Waking up to sleeper weeds

Rex Stanton

Research output: Book chapter/Published conference paperConference paperpeer-review

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Abstract

Sleeper weeds are plants that are naturalised in an area for a considerable period of time before becoming a significant problem through a rapid population increase. Land management practices can influence the ability of weeds to initially invade an area and to subsequently become problematic. Establishing and maintaining effective hygiene practices can limit the introduction of new plants into an area and can also reduce the introduction of genetic material into existing populations. Weed management aims to manage existing weed populations to keep numbers below the economic impact threshold, but should also consider preventing new weeds from becoming dominant problems. Sleeper weeds present a unique opportunity to target an eradication program at a small weed population where there is a very favourable cost/benefit ratio. Failure to consider the current weed spectrum when changing management practices may lead to the creation of a favourable environment for a sleeper weed that is already present.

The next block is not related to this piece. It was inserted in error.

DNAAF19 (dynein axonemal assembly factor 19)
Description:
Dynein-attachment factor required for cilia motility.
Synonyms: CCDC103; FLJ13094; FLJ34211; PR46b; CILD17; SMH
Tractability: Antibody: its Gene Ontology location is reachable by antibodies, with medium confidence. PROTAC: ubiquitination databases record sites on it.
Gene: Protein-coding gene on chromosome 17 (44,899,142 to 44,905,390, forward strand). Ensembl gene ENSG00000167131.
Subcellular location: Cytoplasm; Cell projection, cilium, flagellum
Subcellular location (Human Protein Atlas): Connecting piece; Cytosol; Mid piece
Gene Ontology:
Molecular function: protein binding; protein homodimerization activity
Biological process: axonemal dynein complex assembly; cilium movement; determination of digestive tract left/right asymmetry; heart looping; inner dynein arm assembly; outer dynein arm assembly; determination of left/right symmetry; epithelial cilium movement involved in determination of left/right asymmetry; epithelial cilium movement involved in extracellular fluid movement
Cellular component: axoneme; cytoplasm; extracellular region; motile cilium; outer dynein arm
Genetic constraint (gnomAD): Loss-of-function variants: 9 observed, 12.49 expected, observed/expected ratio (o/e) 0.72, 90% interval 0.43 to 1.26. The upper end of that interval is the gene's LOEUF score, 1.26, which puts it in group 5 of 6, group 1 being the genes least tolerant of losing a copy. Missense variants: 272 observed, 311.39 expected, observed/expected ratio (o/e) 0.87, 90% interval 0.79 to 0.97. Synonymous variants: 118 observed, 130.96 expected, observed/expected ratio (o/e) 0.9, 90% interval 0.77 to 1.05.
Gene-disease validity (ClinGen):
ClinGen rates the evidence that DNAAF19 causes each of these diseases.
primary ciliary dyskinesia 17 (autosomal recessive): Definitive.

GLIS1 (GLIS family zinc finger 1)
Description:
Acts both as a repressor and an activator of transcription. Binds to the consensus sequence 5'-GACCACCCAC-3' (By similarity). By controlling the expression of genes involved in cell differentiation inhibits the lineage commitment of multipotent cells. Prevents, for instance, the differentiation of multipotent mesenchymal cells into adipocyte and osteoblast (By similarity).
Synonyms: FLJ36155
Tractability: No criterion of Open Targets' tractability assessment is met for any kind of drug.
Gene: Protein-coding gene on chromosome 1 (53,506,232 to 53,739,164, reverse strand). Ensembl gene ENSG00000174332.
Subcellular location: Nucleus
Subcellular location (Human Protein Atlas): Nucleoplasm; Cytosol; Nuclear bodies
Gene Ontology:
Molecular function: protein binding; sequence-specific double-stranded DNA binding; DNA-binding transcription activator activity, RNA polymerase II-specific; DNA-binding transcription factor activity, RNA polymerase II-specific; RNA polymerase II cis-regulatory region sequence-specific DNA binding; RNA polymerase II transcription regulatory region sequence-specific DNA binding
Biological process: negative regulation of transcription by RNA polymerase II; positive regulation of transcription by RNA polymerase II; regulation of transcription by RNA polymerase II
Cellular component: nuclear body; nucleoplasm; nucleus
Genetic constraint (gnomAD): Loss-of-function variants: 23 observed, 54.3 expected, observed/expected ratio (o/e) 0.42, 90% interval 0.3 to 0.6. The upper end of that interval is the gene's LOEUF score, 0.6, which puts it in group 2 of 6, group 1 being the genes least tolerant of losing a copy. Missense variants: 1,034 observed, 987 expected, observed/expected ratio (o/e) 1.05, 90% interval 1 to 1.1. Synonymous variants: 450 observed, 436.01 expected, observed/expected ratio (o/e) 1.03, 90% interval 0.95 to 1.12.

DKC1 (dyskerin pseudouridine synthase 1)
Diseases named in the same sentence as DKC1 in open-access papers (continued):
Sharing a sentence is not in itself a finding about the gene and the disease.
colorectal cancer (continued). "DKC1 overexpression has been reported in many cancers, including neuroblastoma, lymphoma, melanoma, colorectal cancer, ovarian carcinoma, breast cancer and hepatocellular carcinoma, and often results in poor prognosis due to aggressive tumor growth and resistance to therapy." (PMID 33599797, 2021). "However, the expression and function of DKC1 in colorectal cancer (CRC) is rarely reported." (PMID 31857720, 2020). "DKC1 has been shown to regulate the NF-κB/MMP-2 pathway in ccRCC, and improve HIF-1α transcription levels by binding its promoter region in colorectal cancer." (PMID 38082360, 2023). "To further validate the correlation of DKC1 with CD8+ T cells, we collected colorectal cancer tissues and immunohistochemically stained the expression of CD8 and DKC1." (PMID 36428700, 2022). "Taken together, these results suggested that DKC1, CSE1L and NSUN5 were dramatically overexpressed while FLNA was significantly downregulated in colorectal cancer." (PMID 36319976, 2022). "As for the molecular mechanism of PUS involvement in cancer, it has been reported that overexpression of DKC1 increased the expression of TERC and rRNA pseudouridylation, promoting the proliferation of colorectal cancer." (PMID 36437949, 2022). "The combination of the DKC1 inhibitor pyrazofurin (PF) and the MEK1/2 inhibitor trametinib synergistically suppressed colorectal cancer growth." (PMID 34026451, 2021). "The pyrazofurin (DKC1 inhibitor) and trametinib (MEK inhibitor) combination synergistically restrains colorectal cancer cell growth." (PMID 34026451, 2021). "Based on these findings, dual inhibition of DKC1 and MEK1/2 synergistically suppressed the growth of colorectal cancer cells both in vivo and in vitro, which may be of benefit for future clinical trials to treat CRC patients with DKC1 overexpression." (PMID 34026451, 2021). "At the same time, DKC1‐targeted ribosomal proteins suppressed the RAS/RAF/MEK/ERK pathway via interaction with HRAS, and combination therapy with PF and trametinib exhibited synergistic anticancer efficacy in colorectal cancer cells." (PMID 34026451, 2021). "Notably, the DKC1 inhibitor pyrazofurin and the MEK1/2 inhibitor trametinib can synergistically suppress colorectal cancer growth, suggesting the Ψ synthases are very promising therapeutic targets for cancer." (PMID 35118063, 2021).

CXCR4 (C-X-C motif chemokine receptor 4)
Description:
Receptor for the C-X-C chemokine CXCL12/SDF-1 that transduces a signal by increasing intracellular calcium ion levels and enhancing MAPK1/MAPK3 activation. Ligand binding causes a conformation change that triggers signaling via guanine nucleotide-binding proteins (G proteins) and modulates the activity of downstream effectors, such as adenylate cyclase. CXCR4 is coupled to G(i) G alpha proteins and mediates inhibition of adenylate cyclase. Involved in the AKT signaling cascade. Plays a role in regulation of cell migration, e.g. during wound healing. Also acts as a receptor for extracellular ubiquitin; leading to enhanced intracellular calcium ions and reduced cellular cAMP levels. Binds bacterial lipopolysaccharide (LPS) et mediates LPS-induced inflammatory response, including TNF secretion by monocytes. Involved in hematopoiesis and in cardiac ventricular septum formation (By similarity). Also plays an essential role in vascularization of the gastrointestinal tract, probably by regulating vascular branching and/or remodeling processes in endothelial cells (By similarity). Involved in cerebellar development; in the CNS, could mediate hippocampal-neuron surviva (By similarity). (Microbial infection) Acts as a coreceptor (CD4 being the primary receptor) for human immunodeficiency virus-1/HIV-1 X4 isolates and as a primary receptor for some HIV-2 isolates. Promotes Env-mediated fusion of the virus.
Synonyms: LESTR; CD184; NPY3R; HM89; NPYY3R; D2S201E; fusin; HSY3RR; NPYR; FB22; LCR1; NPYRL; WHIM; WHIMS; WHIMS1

Original languageEnglish
Title of host publicationAgriculture
Subtitle of host publicationopening the gate
EditorsH. Burns, R Stanton R Stanton
Place of PublicationWagga Wagga, Australia
PublisherNSW DPI and CSU
Pages69-76
Number of pages8
ISBN (Electronic)9780734718570
Publication statusPublished - 2007
EventEH Graham Centre Riverina Outlook Conference - Wagga Wagga, Australia, Australia
Duration: 23 Aug 2007 → …

Conference

ConferenceEH Graham Centre Riverina Outlook Conference
CountryAustralia
Period23/08/07 → …

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